Quantcast
Jump to content


Kawasaki Mule 550, HELP!


Travis

Recommended Posts

Join the conversation

You can post now and register later. If you have an account, sign in now to post with your account.
Note: Your post will require moderator approval before it will be visible.

Guest
Reply to this topic...

×   Pasted as rich text.   Paste as plain text instead

  Only 75 emoji are allowed.

×   Your link has been automatically embedded.   Display as a link instead

×   Your previous content has been restored.   Clear editor

×   You cannot paste images directly. Upload or insert images from URL.

  • Similar Topics

    • By Alien10
      A while back I was looking at an auction UTV plow and the mounting of it.  Looked like it had an "H" bar with two pins that hooked into brackets on the front frame of the UTV.   I have a bunch of 1/4" x2" angle iron, and some 2"x1/2" flat stock in the barn.   I was thinking of welding up a bolt on implement mount that would provide 2 holes about 14" apart, that pins could be used to hook up an "H" frame for a plow or even a straight bar across with pins to hold it in place.   The angle iron "A" would utilize the existing bumper mounting bolts front and bottom, and have the two channels "B" with holes for individual pins or one large bar across. Those channels would be welded to the ends of the angle iron. 
      Anyone ever try this for a front mount?   It would be close to  this one that is for sale on the net.  It is supposed to fit a KFI plow mount.  

       
    • By BernieG
      I could really use some help identifying some disconnected components on a Yard Sport YS400. The first part is this pipe, which comes out of the exhaust port area or the cylinder. It looks like it had a piece of rubber hose on it, but the hose is gone, and I have no idea what it was previously connected to.

      The second item is this vacuum valve looking thing.  Again only one line is still attached.  What is it's function and what other lines should be connected to it?

      The last thing is this hose, which exits the side top of the fuel tank (not the fuel line hose) but is not connected to anything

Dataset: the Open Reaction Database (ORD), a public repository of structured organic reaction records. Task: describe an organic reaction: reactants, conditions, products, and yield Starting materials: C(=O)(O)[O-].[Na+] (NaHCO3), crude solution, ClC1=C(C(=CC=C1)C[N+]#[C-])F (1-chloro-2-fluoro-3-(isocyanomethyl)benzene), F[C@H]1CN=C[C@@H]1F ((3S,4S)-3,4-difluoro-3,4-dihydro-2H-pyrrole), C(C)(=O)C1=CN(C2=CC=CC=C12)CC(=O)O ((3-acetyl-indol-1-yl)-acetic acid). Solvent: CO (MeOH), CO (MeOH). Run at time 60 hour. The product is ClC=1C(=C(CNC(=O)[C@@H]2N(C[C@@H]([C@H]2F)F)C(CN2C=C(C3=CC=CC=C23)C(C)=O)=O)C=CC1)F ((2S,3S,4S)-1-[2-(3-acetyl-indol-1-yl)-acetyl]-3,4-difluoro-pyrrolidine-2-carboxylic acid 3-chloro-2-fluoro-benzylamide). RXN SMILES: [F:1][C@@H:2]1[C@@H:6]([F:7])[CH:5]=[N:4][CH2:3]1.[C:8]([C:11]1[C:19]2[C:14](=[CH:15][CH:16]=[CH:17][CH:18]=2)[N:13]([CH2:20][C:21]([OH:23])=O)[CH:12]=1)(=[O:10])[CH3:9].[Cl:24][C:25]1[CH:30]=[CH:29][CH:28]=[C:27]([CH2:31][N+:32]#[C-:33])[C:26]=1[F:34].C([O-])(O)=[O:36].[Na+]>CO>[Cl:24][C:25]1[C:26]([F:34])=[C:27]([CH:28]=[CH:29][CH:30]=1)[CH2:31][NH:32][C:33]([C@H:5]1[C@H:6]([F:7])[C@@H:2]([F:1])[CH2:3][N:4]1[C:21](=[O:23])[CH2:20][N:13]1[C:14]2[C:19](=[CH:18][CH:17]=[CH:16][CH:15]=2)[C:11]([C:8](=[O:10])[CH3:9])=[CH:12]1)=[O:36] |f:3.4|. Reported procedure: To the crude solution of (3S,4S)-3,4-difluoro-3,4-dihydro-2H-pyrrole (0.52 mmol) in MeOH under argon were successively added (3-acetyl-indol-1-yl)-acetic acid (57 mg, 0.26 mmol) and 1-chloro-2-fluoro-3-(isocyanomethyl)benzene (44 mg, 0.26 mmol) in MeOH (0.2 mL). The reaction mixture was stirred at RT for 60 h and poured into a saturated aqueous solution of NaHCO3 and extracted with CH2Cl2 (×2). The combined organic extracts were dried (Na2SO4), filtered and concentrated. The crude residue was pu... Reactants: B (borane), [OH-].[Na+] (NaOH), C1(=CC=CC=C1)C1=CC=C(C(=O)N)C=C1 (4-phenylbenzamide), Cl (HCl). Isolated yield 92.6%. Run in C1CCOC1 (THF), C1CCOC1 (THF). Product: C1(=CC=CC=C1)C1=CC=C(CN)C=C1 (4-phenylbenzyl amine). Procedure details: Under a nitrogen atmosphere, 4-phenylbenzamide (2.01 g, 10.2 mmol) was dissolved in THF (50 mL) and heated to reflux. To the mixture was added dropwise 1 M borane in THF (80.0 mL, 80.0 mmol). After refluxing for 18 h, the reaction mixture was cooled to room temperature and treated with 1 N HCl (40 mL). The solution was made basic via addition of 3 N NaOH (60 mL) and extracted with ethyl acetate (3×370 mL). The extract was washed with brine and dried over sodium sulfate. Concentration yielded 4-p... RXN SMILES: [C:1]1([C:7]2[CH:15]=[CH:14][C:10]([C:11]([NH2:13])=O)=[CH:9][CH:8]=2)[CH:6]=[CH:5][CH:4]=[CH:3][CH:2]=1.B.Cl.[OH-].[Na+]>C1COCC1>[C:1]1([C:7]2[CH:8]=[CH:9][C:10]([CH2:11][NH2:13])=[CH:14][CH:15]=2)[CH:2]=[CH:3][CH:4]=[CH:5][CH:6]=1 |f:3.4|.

Any help the community could provide would be greatly appreciated.  This UTV belongs to a friend, and I am trying to help him get it running correctly for his kids.
    • By djl
      Hi All.  The splines are pretty well worn where the rear driveshaft fits into the adapter (boss?) on the rear of the engine.  I have a new driveshaft / adapter / seal to install but am having difficulty loosening the nut holding the adapter onto the transmission output shaft.  I purchased a chain-type vice grip tool thinking that I could get it around the adapter to prevent it from turning but have not had any luck getting it in there yet (very tight space).  What approaches have you used that have worked?  Thanks!
    • By doncaron
      Hello 
      I have a 2022 Massimo t-boss 550. I’m looking for a fix for my timing problem. It keeps getting out of timing. Now I’m trying to find the proper parts for the linhai motor. I’m looking for tensioner chain and gear. If there’s anything else I can do to fix this issue please let me know. Unfortunately I can’t afford to get something better so I got to get it fixed. Thanks in advance. 
      Don
    • By Travis
      Many people have issues with the kawasaki FJ400 engine  fouling out spark plugs, after  working on a  few FJ engines and 600 series Mule's with this issue,  i can say the fix for this issue is using a slightly hotter spark plug... the factory recommends a BPR6ES NGK plug.... the Number in NGK plugs represents its heat range and somewhat odd, the lower the number the hotter the plug, at least as far as NGK is concerned. If you have  a Mule fouling spark plugs try installing a NGK BPR4ES spark plug.
      FROM NGK
      A hotter heat range spark plug has an insulator design with a longer heat flow path to the metal shell of the plug. As a result, more heat stays in the ceramic firing end and less is dissipated to the engine. A colder heat range spark plug has an insulator design with a shorter heat flow path to the metal shell of the plug. As a result, less heat stays in the ceramic firing end and more is dissipated to the engine. For a spark plug to function properly, it must have a tip temperature high enough to burn off carbon deposits (self-cleaning) and avoid fouling, while remaining low enough to avoid overheating the ceramic firing end and pre-ignition.
×
×
  • Create New...